Doug & Mike Starn

        64 Union Street                     718.522.7027

        Brooklyn, NY 11231              718.522.7029 Fax

        United States               











Career narrative:



Doug and Mike Starn were born in New Jersey in 1961. Identical twins, they work collaboratively with photography and continue defying categorization, effectively combining traditionally separate disciplines such as sculpture, photography, painting, video, and installation.


In spring 2009, the New York City Metropolitan Transit Authority’s Arts for Transit unveiled See it split, see it change by Mike and Doug Starn. The work is permanently installed in the South Ferry subway terminal. The approximately 250-foot long work, ranging from 9 to 14 feet in height, presents the artists’ iconic tree photographs, and a leaf transposed into fused glass. Marble mosaics and a water jet cut stainless steel fence punctuate the station’s main tree landscape. See it split, see it change is Doug and Mike Starn’s first-ever public commission.
In addition to their large Red Hook studio, the Starns are currently building Big Bambú at the former Tallix foundry acting as a laboratory studio space in Beacon, New York. Big Bambú is a seminal architectural installation and constantly evolving construction, formed by a network of more than 2,000 fresh-cut bamboo poles lashed together. This colossal artwork bridges the realms of sculpture, architecture and performance. This Beacon space allows the artists to explore in depth the dialogue and interconnections with their photomicrographs of snow crystals—shot during snowstorms—from the series alleverythingthatisyou and their revival of the late 19th century color carbon printing process in correlation with their works from the late 80s and 90s. Through their carbon-prints, the Starns mingle gilding techniques to the painterly photo-process, and further advance their metaphorical lexicon on light with photographs of Buddhist statuary they took at The Metropolitan Museum of Art, New York and The Freer Gallery of Art, Washington D.C.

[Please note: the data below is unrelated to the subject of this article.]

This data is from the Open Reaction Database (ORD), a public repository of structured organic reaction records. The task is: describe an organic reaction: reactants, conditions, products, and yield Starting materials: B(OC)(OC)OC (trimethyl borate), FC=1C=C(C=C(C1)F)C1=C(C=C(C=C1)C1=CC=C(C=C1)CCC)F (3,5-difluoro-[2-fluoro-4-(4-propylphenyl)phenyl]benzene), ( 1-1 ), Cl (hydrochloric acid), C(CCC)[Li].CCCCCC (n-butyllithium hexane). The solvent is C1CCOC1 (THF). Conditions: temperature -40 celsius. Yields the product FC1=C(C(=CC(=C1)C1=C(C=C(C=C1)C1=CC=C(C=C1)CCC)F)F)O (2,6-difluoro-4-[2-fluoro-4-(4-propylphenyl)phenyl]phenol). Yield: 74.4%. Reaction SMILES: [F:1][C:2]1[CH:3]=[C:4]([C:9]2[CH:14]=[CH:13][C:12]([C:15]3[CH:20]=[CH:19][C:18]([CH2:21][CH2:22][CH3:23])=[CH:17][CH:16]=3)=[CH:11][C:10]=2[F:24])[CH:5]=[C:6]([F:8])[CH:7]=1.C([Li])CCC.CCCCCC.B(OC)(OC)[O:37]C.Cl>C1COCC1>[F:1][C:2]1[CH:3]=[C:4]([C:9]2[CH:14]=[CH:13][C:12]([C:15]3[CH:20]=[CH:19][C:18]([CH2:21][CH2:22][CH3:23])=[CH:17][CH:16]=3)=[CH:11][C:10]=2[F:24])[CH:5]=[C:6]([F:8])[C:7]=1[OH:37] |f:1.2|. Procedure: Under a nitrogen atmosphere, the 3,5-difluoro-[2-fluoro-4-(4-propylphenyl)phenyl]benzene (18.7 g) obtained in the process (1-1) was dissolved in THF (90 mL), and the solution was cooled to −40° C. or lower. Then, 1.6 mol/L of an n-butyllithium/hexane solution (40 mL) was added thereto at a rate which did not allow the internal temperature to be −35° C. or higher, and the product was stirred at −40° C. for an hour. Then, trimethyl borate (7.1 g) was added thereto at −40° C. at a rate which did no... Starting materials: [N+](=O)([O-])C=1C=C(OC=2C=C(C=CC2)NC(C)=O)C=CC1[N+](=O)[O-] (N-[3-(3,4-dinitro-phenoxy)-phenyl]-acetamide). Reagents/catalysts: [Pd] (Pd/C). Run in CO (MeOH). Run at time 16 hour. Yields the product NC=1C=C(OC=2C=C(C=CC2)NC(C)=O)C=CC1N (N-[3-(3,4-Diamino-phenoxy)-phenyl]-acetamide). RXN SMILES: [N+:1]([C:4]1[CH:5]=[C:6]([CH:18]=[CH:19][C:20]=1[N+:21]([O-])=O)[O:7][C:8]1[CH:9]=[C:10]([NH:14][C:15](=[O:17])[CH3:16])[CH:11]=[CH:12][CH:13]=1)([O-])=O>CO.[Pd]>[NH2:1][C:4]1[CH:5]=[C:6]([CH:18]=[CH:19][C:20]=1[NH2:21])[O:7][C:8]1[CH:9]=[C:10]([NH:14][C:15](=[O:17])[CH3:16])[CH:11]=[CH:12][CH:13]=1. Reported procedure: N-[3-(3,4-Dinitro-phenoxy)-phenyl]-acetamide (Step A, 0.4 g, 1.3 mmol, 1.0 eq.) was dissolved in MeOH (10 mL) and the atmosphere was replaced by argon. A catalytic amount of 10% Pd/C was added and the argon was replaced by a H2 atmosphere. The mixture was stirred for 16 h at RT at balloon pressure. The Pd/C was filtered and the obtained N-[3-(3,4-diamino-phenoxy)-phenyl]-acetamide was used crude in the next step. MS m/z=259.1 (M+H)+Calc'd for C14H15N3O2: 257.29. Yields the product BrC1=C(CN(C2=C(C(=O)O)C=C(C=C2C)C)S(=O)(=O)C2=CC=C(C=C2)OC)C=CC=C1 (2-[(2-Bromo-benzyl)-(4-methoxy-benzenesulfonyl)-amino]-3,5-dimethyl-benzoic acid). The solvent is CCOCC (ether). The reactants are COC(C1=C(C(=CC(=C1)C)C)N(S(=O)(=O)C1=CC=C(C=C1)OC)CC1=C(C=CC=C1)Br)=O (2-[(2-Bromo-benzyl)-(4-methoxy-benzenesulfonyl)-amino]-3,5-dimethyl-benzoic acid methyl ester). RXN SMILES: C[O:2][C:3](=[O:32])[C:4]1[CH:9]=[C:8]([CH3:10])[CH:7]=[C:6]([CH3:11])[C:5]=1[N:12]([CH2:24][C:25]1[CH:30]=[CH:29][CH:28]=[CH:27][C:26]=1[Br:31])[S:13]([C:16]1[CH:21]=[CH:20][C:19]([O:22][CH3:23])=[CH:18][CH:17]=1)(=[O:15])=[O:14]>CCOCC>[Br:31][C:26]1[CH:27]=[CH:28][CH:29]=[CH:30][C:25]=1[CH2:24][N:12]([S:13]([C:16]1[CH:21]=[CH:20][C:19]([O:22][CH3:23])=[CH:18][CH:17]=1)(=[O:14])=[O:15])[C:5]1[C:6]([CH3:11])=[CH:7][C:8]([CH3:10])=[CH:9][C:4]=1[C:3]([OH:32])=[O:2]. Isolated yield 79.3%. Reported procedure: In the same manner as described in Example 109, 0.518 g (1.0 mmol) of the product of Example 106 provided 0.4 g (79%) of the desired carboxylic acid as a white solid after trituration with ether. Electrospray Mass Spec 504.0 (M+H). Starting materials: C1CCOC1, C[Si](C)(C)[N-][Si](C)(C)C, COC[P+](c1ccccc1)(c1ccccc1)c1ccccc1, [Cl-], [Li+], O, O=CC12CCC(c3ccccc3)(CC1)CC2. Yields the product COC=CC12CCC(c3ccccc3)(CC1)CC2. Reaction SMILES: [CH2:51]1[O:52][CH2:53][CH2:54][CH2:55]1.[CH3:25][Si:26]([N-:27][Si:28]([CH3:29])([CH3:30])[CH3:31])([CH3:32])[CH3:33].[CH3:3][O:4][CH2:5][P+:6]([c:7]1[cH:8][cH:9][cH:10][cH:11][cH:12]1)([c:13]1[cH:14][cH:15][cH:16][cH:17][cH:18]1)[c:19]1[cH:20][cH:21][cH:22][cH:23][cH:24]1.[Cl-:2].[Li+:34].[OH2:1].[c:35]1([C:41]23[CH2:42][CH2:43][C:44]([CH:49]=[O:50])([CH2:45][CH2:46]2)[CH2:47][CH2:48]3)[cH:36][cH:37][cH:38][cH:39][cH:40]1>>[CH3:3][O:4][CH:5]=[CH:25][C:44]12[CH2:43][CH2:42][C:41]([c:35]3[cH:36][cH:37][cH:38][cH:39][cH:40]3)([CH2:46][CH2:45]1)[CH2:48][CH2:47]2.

Gravity of Light, a solo exhibition by the Starn brothers featuring seven monumental photographs illuminated by a single, blindingly bright carbon arc lamp recently was inaugurated in the United States on the occasion of The Festival of Firsts—Pittsburgh, last fall. Originally commissioned by the Färgfabriken Kunsthalle, Stockholm, Sweden in 2005, plans are in the work for a potential exhibition at the Detroit Institute of Arts in 2010; Gravity of Light would be displayed extra-muros and would coincide with the presentation of Big Bambú, to be exhibited inside the Museum.

Attracted to Light, To Find God, not the Devil’s Insides and alleverythingthatisyou are the Starns’ most recent monographic publications. A special Carbon Arc Lamp Manual will be available as an on-site printing scroll, throughout the domestic tour of Gravity of Light. The Starns have received critical acclaim in The New York Times, Art in America, Artforum, and Flashart, amongst many other notable media.

Doug and Mike Starn’s art has been the object of numerous solo and group exhibitions in museums and galleries worldwide including the 1987 Whitney Museum of American Art Biennial, New York; The Victoria & Albert Museum, London; and, the Stedelijk Museum De Lakenhal, Leiden, the Netherlands. The Starns have received the following honors: two National Endowment for the Arts Grants in 1987 and 1995; The International Center for Photography’s Infinity Award for Fine Art Photography in 1992; and, artists in residency at NASA in the mid-nineties. The Starns major artworks are represented in public and private collections including: La Bibliotèque Nationale, Paris; La Maison Européenne de la Photographie, Paris; Los Angeles County Museum of Art; Museum of Modern Art, New York; San Francisco Museum of Modern Art; Solomon R. Guggenheim Museum, New York; The Jewish Museum, New York; The Metropolitan Museum of Art, New York; The National Gallery of Victoria, Melbourne; Whitney Museum of American Art, New York; and, Yokohama Museum of Art, Japan; amongst many others.